Diana made art pottery out of premises that operated in Marrickville, Sydney from 1940 to 1975. Unlike many other Sydney–based potteries of the time, Diana made only domestic and art pottery, rather than industrial items – capitalising on the huge demand for domestic wares with an ‘Australiana theme’.
These vases are doubles from my collection, so I am reluctantly parting with them. They’re from the Diana ‘Australiana’ collection; hand-painted in bushland colours of eucalyptus green and brown. Because the vases are hand-painted there is quite a variation in the glazed colours: in the back two vases you can see both colours whilst in the front vase you can just see some green tones creeping into the bark-coloured brown tones.
The vase collection is in excellent vintage condition, and is for sale: $AU75
This is a pair of small vases by Harry Whyte for Gunda Pottery, which manufactured ceramic art pieces out of Melbourne in the 50s and 60s. The aboriginal motifs were produced for the souvenirware trade, and while the pair were sold as a pair- they are slightly different in form and motif.
Both pieces are hand-signed by Harry Whyte ‘HW’ on the base; Harry didn’t always sign his work believing the forms and motifs to be quite avant-garde and so instantly recognisable as his work. Certainly the organic forms of the vases were very contemporary for the 50s.
My collection contains a fair few Aboriginal motifs…once considered to be in very poor taste, these 50s pieces are old and retro enough to be viewed as kitsch through the ironic lens of post-modernism. Cultural appropriation ain’t what it used to be!
The pair of Australian pottery is very collectible, and is for sale: $AUD75
Pair of kitschy vases,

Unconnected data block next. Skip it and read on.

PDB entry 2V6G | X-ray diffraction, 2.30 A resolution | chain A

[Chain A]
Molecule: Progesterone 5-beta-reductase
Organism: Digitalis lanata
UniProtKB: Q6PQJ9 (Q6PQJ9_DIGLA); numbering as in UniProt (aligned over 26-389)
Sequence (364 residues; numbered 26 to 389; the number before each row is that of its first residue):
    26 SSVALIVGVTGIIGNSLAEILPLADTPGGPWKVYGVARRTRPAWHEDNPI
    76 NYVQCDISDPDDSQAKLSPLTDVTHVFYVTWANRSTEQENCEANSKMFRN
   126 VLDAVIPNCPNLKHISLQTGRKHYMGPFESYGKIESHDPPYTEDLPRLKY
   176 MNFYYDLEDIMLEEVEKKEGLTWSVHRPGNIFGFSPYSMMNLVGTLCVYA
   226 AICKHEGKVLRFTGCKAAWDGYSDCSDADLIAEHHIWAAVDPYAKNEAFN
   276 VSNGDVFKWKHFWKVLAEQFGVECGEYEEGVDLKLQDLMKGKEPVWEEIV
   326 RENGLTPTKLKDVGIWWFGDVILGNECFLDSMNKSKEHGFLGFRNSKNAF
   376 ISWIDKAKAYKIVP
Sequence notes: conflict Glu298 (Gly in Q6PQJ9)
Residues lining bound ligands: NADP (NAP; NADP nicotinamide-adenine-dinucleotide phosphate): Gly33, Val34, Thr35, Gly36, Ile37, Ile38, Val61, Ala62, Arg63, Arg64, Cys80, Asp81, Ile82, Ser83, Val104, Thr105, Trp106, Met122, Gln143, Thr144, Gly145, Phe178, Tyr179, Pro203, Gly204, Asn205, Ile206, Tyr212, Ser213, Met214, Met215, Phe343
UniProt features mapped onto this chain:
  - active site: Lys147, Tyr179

made in Australia, c. 1950s
These vases are unmarked, so I am unable to determine manufacturer; I do however know they are Australian and of the 50s due to their previous owner.
I am a sucker for anything kitschy or anything with a botanical theme. I also love the classic nationalistic Australiana colours of green and brown brought to these vases. And to have a pair means double the kitschiness!
I rarely collect items without manufacturer’s stamps- I like to research collected pieces and have a little historical background on them. But I broke my own rules for these vases – I simply love them. They look good displaying flowers or kitschy plastic fruit….you decide!
The vases are in good condition for their age- and the fact they are unmarked is reflected in the sale price.
These vases are ‘extreme’ kitsch. It’s entirely possible I am the only person in the world who likes them. Certainly their manufacturer was reticent to put their name to the vases…they are all unmarked.
The vases look even better when bright, garish flowers are added…the weird juxtaposition of a rearing horse holding flower stems in its front legs is hilarious. That’s why I like kitsch…it’s often –unwittingly- very funny.